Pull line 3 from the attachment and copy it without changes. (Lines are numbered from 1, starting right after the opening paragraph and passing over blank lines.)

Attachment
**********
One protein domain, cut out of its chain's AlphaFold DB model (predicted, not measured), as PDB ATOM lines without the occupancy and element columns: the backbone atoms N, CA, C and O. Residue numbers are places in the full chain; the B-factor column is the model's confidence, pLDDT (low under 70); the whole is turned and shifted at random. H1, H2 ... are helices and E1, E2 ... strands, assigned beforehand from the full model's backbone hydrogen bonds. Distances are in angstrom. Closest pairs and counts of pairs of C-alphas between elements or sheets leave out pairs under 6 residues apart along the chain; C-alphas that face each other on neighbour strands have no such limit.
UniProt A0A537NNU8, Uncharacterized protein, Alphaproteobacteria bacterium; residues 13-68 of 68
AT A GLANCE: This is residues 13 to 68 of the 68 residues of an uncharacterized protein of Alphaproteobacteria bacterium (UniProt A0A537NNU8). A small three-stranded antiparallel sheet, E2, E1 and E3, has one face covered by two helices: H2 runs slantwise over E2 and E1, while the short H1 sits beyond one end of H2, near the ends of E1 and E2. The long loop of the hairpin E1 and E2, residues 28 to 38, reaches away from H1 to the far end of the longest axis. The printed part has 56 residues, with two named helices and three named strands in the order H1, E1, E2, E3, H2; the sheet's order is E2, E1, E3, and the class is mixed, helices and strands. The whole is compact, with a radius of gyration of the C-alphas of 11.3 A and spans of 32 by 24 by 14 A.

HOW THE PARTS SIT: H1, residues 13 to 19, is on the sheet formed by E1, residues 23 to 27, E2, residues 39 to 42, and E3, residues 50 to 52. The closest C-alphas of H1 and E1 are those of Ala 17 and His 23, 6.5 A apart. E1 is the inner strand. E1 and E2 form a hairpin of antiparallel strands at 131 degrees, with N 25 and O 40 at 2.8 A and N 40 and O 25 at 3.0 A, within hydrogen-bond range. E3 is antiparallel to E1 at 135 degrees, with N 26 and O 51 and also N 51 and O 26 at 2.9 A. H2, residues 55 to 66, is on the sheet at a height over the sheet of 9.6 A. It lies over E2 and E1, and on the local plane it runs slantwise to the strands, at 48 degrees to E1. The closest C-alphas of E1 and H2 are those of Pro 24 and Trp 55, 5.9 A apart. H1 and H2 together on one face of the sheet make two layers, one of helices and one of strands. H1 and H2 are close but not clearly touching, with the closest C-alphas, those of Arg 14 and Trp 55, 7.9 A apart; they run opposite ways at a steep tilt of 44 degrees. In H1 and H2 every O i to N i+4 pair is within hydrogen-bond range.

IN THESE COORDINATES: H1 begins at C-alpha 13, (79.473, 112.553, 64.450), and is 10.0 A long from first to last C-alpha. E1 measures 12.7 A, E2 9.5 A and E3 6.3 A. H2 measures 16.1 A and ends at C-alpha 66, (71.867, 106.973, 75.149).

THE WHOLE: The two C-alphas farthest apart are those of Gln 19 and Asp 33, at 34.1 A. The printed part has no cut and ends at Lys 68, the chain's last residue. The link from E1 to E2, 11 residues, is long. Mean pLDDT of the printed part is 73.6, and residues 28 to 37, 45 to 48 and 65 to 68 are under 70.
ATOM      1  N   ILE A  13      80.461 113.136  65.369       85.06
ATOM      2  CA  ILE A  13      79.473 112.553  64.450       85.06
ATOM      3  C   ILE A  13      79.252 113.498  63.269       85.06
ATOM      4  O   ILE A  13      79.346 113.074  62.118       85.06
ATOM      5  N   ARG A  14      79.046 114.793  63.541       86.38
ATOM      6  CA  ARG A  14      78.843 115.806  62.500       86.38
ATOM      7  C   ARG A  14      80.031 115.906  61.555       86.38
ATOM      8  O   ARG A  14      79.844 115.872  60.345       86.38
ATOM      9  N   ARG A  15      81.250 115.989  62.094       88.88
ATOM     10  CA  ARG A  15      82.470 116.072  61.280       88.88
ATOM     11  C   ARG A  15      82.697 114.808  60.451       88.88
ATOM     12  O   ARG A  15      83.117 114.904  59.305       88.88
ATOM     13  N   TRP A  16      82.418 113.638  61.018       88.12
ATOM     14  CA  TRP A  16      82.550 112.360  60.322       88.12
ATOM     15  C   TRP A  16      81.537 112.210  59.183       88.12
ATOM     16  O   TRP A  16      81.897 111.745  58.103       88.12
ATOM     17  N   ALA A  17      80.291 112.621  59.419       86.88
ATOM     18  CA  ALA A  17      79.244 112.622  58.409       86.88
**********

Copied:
HOW THE PARTS SIT: H1, residues 13 to 19, is on the sheet formed by E1, residues 23 to 27, E2, residues 39 to 42, and E3, residues 50 to 52. The closest C-alphas of H1 and E1 are those of Ala 17 and His 23, 6.5 A apart. E1 is the inner strand. E1 and E2 form a hairpin of antiparallel strands at 131 degrees, with N 25 and O 40 at 2.8 A and N 40 and O 25 at 3.0 A, within hydrogen-bond range. E3 is antiparallel to E1 at 135 degrees, with N 26 and O 51 and also N 51 and O 26 at 2.9 A. H2, residues 55 to 66, is on the sheet at a height over the sheet of 9.6 A. It lies over E2 and E1, and on the local plane it runs slantwise to the strands, at 48 degrees to E1. The closest C-alphas of E1 and H2 are those of Pro 24 and Trp 55, 5.9 A apart. H1 and H2 together on one face of the sheet make two layers, one of helices and one of strands. H1 and H2 are close but not clearly touching, with the closest C-alphas, those of Arg 14 and Trp 55, 7.9 A apart; they run opposite ways at a steep tilt of 44 degrees. In H1 and H2 every O i to N i+4 pair is within hydrogen-bond range.